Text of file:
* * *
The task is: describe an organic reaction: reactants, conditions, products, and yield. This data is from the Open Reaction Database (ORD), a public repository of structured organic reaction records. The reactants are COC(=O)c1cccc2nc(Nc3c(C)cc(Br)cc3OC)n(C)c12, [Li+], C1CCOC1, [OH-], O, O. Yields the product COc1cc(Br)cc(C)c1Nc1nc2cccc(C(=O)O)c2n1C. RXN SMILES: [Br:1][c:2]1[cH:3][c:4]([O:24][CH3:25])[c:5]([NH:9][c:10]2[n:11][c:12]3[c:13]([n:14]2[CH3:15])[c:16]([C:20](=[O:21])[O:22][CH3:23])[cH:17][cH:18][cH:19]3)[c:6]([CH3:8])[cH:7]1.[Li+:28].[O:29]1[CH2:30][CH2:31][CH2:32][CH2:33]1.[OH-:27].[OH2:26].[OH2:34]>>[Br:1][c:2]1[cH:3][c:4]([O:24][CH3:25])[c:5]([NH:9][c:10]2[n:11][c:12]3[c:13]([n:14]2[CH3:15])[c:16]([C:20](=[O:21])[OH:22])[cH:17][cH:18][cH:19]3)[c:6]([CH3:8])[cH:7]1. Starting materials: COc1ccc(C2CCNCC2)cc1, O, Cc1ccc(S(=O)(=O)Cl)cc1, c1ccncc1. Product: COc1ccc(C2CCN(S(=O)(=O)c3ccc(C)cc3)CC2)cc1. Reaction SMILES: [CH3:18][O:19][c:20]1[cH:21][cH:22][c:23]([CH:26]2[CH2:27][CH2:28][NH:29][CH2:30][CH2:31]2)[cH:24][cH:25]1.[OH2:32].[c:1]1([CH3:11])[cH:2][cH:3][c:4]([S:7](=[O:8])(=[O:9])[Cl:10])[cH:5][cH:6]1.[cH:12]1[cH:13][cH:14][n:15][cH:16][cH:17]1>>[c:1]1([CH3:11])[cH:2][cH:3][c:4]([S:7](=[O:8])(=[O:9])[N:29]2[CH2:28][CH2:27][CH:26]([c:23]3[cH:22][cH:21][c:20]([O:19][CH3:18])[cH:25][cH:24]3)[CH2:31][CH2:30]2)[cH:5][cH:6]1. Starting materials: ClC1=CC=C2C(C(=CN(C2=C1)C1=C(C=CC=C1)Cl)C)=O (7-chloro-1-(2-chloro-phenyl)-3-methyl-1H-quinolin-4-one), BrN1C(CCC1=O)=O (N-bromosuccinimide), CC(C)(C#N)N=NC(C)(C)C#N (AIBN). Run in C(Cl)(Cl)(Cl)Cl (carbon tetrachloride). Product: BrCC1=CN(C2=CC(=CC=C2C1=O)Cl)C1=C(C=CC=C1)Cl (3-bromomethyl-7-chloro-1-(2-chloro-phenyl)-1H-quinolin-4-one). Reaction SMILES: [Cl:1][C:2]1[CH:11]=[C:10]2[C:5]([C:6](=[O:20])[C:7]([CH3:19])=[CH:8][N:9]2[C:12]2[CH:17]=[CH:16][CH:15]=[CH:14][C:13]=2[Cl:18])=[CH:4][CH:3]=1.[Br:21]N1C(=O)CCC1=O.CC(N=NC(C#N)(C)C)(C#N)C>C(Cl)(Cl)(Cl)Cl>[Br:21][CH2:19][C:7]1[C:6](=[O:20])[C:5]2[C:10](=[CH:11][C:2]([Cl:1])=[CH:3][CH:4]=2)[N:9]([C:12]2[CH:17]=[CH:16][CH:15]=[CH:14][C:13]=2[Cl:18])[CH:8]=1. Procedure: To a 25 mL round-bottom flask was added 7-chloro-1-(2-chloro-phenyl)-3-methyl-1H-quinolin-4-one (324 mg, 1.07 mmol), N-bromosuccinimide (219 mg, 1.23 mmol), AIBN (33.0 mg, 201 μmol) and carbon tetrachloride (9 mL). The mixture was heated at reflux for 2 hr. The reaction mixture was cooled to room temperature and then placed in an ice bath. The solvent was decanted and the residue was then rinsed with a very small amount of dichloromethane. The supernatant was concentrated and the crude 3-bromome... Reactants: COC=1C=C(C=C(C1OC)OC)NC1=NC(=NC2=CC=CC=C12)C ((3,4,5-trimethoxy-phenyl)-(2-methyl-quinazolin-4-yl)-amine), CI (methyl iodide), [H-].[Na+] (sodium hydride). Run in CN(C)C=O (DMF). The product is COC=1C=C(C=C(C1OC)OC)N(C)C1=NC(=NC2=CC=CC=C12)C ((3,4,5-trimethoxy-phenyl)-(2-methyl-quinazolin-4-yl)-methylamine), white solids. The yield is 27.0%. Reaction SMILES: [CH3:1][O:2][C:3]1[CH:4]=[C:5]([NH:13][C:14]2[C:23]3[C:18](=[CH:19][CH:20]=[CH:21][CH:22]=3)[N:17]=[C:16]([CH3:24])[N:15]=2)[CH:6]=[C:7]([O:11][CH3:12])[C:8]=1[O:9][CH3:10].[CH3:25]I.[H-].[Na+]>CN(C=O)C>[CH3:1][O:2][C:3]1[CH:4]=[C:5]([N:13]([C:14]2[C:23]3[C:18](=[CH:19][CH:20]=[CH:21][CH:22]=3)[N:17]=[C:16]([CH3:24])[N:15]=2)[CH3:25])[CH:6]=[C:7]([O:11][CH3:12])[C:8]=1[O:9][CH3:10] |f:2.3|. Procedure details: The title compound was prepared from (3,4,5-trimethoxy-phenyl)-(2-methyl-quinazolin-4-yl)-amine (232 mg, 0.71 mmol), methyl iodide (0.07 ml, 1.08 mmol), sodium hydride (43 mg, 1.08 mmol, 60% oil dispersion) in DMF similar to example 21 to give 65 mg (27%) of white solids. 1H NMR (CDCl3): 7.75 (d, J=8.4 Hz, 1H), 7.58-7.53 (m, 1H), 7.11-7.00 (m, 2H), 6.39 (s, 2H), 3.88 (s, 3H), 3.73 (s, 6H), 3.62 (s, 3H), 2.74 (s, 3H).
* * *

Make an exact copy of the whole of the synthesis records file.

The task is: describe an organic reaction: reactants, conditions, products, and yield. This data is from the Open Reaction Database (ORD), a public repository of structured organic reaction records. The reactants are COC(=O)c1cccc2nc(Nc3c(C)cc(Br)cc3OC)n(C)c12, [Li+], C1CCOC1, [OH-], O, O. Yields the product COc1cc(Br)cc(C)c1Nc1nc2cccc(C(=O)O)c2n1C. RXN SMILES: [Br:1][c:2]1[cH:3][c:4]([O:24][CH3:25])[c:5]([NH:9][c:10]2[n:11][c:12]3[c:13]([n:14]2[CH3:15])[c:16]([C:20](=[O:21])[O:22][CH3:23])[cH:17][cH:18][cH:19]3)[c:6]([CH3:8])[cH:7]1.[Li+:28].[O:29]1[CH2:30][CH2:31][CH2:32][CH2:33]1.[OH-:27].[OH2:26].[OH2:34]>>[Br:1][c:2]1[cH:3][c:4]([O:24][CH3:25])[c:5]([NH:9][c:10]2[n:11][c:12]3[c:13]([n:14]2[CH3:15])[c:16]([C:20](=[O:21])[OH:22])[cH:17][cH:18][cH:19]3)[c:6]([CH3:8])[cH:7]1. Starting materials: COc1ccc(C2CCNCC2)cc1, O, Cc1ccc(S(=O)(=O)Cl)cc1, c1ccncc1. Product: COc1ccc(C2CCN(S(=O)(=O)c3ccc(C)cc3)CC2)cc1. Reaction SMILES: [CH3:18][O:19][c:20]1[cH:21][cH:22][c:23]([CH:26]2[CH2:27][CH2:28][NH:29][CH2:30][CH2:31]2)[cH:24][cH:25]1.[OH2:32].[c:1]1([CH3:11])[cH:2][cH:3][c:4]([S:7](=[O:8])(=[O:9])[Cl:10])[cH:5][cH:6]1.[cH:12]1[cH:13][cH:14][n:15][cH:16][cH:17]1>>[c:1]1([CH3:11])[cH:2][cH:3][c:4]([S:7](=[O:8])(=[O:9])[N:29]2[CH2:28][CH2:27][CH:26]([c:23]3[cH:22][cH:21][c:20]([O:19][CH3:18])[cH:25][cH:24]3)[CH2:31][CH2:30]2)[cH:5][cH:6]1. Starting materials: ClC1=CC=C2C(C(=CN(C2=C1)C1=C(C=CC=C1)Cl)C)=O (7-chloro-1-(2-chloro-phenyl)-3-methyl-1H-quinolin-4-one), BrN1C(CCC1=O)=O (N-bromosuccinimide), CC(C)(C#N)N=NC(C)(C)C#N (AIBN). Run in C(Cl)(Cl)(Cl)Cl (carbon tetrachloride). Product: BrCC1=CN(C2=CC(=CC=C2C1=O)Cl)C1=C(C=CC=C1)Cl (3-bromomethyl-7-chloro-1-(2-chloro-phenyl)-1H-quinolin-4-one). Reaction SMILES: [Cl:1][C:2]1[CH:11]=[C:10]2[C:5]([C:6](=[O:20])[C:7]([CH3:19])=[CH:8][N:9]2[C:12]2[CH:17]=[CH:16][CH:15]=[CH:14][C:13]=2[Cl:18])=[CH:4][CH:3]=1.[Br:21]N1C(=O)CCC1=O.CC(N=NC(C#N)(C)C)(C#N)C>C(Cl)(Cl)(Cl)Cl>[Br:21][CH2:19][C:7]1[C:6](=[O:20])[C:5]2[C:10](=[CH:11][C:2]([Cl:1])=[CH:3][CH:4]=2)[N:9]([C:12]2[CH:17]=[CH:16][CH:15]=[CH:14][C:13]=2[Cl:18])[CH:8]=1. Procedure: To a 25 mL round-bottom flask was added 7-chloro-1-(2-chloro-phenyl)-3-methyl-1H-quinolin-4-one (324 mg, 1.07 mmol), N-bromosuccinimide (219 mg, 1.23 mmol), AIBN (33.0 mg, 201 μmol) and carbon tetrachloride (9 mL). The mixture was heated at reflux for 2 hr. The reaction mixture was cooled to room temperature and then placed in an ice bath. The solvent was decanted and the residue was then rinsed with a very small amount of dichloromethane. The supernatant was concentrated and the crude 3-bromome... Reactants: COC=1C=C(C=C(C1OC)OC)NC1=NC(=NC2=CC=CC=C12)C ((3,4,5-trimethoxy-phenyl)-(2-methyl-quinazolin-4-yl)-amine), CI (methyl iodide), [H-].[Na+] (sodium hydride). Run in CN(C)C=O (DMF). The product is COC=1C=C(C=C(C1OC)OC)N(C)C1=NC(=NC2=CC=CC=C12)C ((3,4,5-trimethoxy-phenyl)-(2-methyl-quinazolin-4-yl)-methylamine), white solids. The yield is 27.0%. Reaction SMILES: [CH3:1][O:2][C:3]1[CH:4]=[C:5]([NH:13][C:14]2[C:23]3[C:18](=[CH:19][CH:20]=[CH:21][CH:22]=3)[N:17]=[C:16]([CH3:24])[N:15]=2)[CH:6]=[C:7]([O:11][CH3:12])[C:8]=1[O:9][CH3:10].[CH3:25]I.[H-].[Na+]>CN(C=O)C>[CH3:1][O:2][C:3]1[CH:4]=[C:5]([N:13]([C:14]2[C:23]3[C:18](=[CH:19][CH:20]=[CH:21][CH:22]=3)[N:17]=[C:16]([CH3:24])[N:15]=2)[CH3:25])[CH:6]=[C:7]([O:11][CH3:12])[C:8]=1[O:9][CH3:10] |f:2.3|. Procedure details: The title compound was prepared from (3,4,5-trimethoxy-phenyl)-(2-methyl-quinazolin-4-yl)-amine (232 mg, 0.71 mmol), methyl iodide (0.07 ml, 1.08 mmol), sodium hydride (43 mg, 1.08 mmol, 60% oil dispersion) in DMF similar to example 21 to give 65 mg (27%) of white solids. 1H NMR (CDCl3): 7.75 (d, J=8.4 Hz, 1H), 7.58-7.53 (m, 1H), 7.11-7.00 (m, 2H), 6.39 (s, 2H), 3.88 (s, 3H), 3.73 (s, 6H), 3.62 (s, 3H), 2.74 (s, 3H).